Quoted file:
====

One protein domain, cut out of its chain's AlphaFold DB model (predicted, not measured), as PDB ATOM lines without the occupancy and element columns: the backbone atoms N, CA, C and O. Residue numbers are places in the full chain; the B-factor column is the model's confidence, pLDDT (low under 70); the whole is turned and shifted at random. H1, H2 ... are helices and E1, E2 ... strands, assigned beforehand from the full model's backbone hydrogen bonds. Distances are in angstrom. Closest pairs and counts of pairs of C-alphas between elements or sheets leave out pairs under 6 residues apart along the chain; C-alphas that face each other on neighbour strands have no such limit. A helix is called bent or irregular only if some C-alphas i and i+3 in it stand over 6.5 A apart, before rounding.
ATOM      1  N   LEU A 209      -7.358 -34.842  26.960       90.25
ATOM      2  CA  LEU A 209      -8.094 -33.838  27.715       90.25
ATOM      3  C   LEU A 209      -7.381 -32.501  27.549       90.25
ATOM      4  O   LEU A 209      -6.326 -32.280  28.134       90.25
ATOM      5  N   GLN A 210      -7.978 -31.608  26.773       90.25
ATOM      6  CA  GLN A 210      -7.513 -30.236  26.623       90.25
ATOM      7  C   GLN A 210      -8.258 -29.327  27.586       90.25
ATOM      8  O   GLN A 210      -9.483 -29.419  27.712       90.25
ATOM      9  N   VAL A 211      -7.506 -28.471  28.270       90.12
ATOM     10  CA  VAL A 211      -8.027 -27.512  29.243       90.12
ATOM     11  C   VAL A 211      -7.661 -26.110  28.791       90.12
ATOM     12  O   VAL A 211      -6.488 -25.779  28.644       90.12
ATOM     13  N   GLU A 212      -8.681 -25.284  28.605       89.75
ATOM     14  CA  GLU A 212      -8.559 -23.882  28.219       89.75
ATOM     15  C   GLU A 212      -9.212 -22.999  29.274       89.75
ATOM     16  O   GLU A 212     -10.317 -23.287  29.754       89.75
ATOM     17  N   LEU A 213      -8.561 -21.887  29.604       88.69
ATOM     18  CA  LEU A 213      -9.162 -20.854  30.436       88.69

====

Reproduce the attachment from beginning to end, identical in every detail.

One protein domain, cut out of its chain's AlphaFold DB model (predicted, not measured), as PDB ATOM lines without the occupancy and element columns: the backbone atoms N, CA, C and O. Residue numbers are places in the full chain; the B-factor column is the model's confidence, pLDDT (low under 70); the whole is turned and shifted at random. H1, H2 ... are helices and E1, E2 ... strands, assigned beforehand from the full model's backbone hydrogen bonds. Distances are in angstrom. Closest pairs and counts of pairs of C-alphas between elements or sheets leave out pairs under 6 residues apart along the chain; C-alphas that face each other on neighbour strands have no such limit. A helix is called bent or irregular only if some C-alphas i and i+3 in it stand over 6.5 A apart, before rounding.
ATOM      1  N   LEU A 209      -7.358 -34.842  26.960       90.25
ATOM      2  CA  LEU A 209      -8.094 -33.838  27.715       90.25
ATOM      3  C   LEU A 209      -7.381 -32.501  27.549       90.25
ATOM      4  O   LEU A 209      -6.326 -32.280  28.134       90.25
ATOM      5  N   GLN A 210      -7.978 -31.608  26.773       90.25
ATOM      6  CA  GLN A 210      -7.513 -30.236  26.623       90.25
ATOM      7  C   GLN A 210      -8.258 -29.327  27.586       90.25
ATOM      8  O   GLN A 210      -9.483 -29.419  27.712       90.25
ATOM      9  N   VAL A 211      -7.506 -28.471  28.270       90.12
ATOM     10  CA  VAL A 211      -8.027 -27.512  29.243       90.12
ATOM     11  C   VAL A 211      -7.661 -26.110  28.791       90.12
ATOM     12  O   VAL A 211      -6.488 -25.779  28.644       90.12
ATOM     13  N   GLU A 212      -8.681 -25.284  28.605       89.75
ATOM     14  CA  GLU A 212      -8.559 -23.882  28.219       89.75
ATOM     15  C   GLU A 212      -9.212 -22.999  29.274       89.75
ATOM     16  O   GLU A 212     -10.317 -23.287  29.754       89.75
ATOM     17  N   LEU A 213      -8.561 -21.887  29.604       88.69
ATOM     18  CA  LEU A 213      -9.162 -20.854  30.436       88.69